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Composite structural motifs of binding sites for delineating biological functions of proteins.

Kinjo AR, Nakamura H - PLoS ONE (2012)

Bottom Line: It is demonstrated that function similarity can be better inferred from composite motif similarity compared to the similarity of protein sequences or of individual binding sites.By integrating the composite motifs associated with each protein function, we define meta-composite motifs each of which is regarded as a time-independent diagrammatic representation of a biological process.The present results serve as a basis for bridging atomic structures to higher-order biological phenomena by classification and integration of binding site structures.

View Article: PubMed Central - PubMed

Affiliation: Institute for Protein Research, Osaka University, Suita, Osaka, Japan. akinjo@protein.osaka-u.ac.jp

ABSTRACT
Most biological processes are described as a series of interactions between proteins and other molecules, and interactions are in turn described in terms of atomic structures. To annotate protein functions as sets of interaction states at atomic resolution, and thereby to better understand the relation between protein interactions and biological functions, we conducted exhaustive all-against-all atomic structure comparisons of all known binding sites for ligands including small molecules, proteins and nucleic acids, and identified recurring elementary motifs. By integrating the elementary motifs associated with each subunit, we defined composite motifs that represent context-dependent combinations of elementary motifs. It is demonstrated that function similarity can be better inferred from composite motif similarity compared to the similarity of protein sequences or of individual binding sites. By integrating the composite motifs associated with each protein function, we define meta-composite motifs each of which is regarded as a time-independent diagrammatic representation of a biological process. It is shown that meta-composite motifs provide richer annotations of biological processes than sequence clusters. The present results serve as a basis for bridging atomic structures to higher-order biological phenomena by classification and integration of binding site structures.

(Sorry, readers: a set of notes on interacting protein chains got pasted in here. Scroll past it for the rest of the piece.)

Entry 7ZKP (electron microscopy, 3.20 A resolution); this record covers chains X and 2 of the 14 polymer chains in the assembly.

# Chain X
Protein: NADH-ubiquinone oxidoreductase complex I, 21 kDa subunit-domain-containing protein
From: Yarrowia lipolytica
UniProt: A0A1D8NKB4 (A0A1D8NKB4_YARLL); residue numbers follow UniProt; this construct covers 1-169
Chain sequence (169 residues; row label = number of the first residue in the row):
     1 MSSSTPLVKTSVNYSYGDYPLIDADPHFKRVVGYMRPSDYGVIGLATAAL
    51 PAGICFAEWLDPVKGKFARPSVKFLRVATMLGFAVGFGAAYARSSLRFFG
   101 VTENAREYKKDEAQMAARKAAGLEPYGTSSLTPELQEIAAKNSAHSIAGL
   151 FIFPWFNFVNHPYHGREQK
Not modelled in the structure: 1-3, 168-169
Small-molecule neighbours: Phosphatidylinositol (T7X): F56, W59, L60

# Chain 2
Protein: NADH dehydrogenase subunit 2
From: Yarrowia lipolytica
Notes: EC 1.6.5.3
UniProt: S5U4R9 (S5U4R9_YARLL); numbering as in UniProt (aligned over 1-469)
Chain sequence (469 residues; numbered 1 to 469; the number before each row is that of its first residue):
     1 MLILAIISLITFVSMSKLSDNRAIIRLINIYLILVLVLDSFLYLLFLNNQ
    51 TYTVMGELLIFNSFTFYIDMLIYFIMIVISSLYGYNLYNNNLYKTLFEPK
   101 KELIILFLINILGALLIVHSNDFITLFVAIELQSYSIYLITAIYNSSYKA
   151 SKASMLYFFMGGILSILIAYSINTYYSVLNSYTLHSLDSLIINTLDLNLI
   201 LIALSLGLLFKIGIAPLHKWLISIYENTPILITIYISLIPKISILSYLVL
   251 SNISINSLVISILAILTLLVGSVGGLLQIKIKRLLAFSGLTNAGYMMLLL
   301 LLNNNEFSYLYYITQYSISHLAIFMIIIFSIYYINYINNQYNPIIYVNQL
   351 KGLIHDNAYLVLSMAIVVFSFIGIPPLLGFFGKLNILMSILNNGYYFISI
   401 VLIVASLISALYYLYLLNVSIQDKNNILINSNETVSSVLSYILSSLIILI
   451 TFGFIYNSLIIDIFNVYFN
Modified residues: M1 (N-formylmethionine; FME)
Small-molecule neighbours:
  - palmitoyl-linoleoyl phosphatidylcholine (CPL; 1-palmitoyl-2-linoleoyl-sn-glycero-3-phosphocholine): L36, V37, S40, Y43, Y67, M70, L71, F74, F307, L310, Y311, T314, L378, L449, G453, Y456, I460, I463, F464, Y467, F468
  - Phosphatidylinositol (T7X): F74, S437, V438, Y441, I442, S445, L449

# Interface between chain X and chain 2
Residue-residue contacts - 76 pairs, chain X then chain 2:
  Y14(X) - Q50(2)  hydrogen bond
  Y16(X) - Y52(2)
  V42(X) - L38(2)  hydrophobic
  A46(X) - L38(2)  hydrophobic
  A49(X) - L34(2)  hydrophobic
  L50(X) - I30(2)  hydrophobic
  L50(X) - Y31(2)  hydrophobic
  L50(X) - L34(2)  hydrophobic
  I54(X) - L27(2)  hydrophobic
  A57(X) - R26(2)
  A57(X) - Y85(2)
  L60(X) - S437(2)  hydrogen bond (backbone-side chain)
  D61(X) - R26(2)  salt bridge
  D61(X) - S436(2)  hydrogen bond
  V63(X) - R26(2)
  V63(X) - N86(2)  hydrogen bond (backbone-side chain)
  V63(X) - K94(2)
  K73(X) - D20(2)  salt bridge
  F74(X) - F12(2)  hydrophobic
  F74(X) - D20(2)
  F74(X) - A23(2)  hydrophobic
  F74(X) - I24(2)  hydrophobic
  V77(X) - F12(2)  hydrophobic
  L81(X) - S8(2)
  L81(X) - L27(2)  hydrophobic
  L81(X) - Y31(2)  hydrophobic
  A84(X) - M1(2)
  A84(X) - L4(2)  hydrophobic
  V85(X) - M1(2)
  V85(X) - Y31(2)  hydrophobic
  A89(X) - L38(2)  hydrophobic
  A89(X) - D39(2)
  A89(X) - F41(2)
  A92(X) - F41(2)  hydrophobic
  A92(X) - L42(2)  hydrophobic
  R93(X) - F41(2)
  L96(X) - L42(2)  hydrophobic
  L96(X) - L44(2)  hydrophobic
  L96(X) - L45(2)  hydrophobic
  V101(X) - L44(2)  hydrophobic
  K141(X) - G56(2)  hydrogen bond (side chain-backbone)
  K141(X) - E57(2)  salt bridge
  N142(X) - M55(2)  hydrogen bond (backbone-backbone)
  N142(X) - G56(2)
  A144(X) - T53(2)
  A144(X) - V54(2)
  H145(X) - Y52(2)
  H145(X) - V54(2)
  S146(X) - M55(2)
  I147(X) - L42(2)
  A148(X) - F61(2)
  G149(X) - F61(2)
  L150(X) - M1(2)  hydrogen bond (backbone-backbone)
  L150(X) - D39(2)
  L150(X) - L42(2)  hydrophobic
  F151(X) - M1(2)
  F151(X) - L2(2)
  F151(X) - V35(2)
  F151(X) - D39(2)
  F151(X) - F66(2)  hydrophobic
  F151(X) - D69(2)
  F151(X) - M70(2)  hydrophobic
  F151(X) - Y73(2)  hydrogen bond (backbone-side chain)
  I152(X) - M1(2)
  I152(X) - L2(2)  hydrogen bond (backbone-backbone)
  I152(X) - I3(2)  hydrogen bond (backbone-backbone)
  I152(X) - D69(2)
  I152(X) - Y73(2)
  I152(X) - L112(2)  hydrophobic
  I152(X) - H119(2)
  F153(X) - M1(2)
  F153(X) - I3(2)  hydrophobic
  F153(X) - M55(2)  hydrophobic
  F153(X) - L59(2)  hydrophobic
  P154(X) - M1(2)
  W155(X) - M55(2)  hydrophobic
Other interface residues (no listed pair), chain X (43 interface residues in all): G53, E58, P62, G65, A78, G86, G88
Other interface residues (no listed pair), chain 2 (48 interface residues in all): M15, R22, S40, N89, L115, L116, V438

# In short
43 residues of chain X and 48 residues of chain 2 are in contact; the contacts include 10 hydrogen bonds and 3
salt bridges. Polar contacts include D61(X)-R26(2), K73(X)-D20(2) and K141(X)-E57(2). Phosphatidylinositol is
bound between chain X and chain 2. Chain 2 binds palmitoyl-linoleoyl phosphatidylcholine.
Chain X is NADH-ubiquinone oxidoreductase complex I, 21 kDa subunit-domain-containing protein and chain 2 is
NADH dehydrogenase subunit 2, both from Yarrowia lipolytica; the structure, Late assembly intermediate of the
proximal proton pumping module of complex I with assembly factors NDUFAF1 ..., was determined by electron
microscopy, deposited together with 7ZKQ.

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Characteristics of meta motif networks.A: Average counts of composite motifs or sequence clusters (denoted CM/SC), connected components (CC) as well as edges representing sharing of common elementary motifs (CEM) for non-polymer, protein and nucleic acid binding sites, common sequences (CS) and protein-protein interactions (PPI). B: The same counts for nodes and various edges, but only for the meta motifs for the UniProt keyword “Transcription” (corresponding to the diagrams in Fig. 6).
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pone-0031437-g007: Characteristics of meta motif networks.A: Average counts of composite motifs or sequence clusters (denoted CM/SC), connected components (CC) as well as edges representing sharing of common elementary motifs (CEM) for non-polymer, protein and nucleic acid binding sites, common sequences (CS) and protein-protein interactions (PPI). B: The same counts for nodes and various edges, but only for the meta motifs for the UniProt keyword “Transcription” (corresponding to the diagrams in Fig. 6).